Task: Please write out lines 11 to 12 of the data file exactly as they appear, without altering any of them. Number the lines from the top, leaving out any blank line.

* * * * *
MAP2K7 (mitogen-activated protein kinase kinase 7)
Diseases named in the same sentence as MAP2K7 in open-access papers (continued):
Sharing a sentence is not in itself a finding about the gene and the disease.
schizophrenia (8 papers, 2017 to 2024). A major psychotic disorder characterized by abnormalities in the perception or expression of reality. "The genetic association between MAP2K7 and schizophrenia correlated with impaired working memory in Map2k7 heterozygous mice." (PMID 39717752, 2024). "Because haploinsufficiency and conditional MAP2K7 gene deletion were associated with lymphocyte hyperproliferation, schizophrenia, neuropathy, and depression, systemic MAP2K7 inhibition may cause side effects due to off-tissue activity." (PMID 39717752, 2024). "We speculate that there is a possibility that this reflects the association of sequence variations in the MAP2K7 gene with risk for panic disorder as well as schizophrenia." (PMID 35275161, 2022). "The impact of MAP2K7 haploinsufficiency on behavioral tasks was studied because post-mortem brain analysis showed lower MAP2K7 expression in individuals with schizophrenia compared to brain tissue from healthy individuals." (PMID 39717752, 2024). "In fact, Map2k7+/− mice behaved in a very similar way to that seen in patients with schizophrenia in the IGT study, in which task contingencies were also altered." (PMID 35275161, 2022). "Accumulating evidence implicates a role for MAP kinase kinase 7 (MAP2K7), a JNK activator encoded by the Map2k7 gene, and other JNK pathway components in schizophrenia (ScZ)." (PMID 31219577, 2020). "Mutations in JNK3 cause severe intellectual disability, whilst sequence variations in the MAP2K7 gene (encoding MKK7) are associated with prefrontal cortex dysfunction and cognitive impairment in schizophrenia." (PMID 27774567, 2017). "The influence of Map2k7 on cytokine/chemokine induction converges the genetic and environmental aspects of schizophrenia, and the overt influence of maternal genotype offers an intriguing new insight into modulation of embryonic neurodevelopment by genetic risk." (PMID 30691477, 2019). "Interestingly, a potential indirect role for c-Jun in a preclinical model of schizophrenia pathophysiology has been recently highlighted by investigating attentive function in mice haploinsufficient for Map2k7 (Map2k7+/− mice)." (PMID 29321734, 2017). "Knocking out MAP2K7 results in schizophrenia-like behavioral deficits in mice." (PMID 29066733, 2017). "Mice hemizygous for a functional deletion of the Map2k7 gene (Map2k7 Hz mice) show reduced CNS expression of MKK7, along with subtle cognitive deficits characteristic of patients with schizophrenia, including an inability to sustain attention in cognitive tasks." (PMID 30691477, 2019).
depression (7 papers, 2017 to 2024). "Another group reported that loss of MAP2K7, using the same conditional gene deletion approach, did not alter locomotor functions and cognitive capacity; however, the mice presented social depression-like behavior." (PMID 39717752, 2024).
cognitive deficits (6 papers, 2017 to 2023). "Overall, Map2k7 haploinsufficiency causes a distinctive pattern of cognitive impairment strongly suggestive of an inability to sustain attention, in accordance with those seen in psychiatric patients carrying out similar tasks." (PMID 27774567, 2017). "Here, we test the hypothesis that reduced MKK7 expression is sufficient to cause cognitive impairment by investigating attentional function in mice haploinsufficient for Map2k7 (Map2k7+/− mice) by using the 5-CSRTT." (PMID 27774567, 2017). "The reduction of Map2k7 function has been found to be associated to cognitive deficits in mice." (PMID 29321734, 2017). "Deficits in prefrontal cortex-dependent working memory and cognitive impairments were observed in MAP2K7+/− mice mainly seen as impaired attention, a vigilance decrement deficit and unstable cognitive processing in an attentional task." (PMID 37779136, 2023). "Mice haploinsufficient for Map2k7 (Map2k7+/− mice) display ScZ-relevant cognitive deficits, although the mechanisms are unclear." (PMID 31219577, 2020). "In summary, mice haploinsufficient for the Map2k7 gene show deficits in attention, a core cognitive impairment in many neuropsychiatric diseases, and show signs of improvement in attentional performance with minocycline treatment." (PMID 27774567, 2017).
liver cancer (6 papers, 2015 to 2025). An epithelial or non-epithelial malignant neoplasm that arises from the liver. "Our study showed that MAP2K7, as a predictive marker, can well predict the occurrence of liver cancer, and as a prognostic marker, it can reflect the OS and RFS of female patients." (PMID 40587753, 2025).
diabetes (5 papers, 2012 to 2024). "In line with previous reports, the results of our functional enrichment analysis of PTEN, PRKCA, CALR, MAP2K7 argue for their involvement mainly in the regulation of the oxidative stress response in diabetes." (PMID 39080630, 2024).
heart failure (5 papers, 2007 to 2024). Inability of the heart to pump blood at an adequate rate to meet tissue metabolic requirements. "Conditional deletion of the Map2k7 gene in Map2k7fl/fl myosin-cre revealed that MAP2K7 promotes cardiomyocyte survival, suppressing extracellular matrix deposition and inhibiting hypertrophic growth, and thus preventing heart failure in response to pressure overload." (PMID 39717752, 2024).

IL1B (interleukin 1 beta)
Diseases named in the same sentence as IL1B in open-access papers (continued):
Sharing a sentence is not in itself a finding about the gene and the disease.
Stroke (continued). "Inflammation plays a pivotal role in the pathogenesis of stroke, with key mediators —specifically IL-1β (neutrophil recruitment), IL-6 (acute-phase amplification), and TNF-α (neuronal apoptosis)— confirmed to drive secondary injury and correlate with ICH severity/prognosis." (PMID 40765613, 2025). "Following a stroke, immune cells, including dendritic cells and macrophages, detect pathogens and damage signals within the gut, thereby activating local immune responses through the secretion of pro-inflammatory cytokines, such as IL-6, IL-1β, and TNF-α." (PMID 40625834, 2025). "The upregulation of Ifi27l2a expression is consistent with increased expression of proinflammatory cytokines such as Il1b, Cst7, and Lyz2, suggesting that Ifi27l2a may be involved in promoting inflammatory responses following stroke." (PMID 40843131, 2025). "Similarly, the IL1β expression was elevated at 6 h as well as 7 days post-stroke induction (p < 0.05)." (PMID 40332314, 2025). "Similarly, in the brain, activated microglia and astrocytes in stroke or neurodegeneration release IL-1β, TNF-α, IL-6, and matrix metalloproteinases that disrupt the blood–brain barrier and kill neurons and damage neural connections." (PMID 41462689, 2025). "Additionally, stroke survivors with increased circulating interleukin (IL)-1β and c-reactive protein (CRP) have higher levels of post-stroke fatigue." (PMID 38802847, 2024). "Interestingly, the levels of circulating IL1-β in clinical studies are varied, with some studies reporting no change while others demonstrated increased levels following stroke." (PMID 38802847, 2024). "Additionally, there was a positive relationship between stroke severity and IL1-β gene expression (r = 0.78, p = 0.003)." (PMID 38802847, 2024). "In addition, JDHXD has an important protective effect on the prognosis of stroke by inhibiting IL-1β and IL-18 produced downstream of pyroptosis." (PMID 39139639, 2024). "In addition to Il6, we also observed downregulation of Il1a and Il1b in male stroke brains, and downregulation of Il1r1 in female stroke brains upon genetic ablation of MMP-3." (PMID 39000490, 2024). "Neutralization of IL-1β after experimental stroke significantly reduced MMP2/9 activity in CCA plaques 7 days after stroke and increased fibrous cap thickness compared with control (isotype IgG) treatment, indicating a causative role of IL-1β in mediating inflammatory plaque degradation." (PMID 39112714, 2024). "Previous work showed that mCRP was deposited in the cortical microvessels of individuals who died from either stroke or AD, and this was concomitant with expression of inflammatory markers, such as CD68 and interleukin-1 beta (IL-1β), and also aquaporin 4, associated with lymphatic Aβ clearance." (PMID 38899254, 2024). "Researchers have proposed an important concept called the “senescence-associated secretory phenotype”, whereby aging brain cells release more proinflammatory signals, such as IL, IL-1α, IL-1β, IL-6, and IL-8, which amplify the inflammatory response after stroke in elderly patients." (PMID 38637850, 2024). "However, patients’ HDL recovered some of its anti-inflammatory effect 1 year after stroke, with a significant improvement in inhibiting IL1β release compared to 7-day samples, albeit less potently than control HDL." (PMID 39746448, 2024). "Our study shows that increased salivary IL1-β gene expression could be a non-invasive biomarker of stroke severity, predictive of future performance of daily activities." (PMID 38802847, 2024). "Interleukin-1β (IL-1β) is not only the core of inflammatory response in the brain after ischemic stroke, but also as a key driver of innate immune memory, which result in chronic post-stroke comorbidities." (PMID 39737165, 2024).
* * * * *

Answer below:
Diseases named in the same sentence as IL1B in open-access papers (continued):
Sharing a sentence is not in itself a finding about the gene and the disease.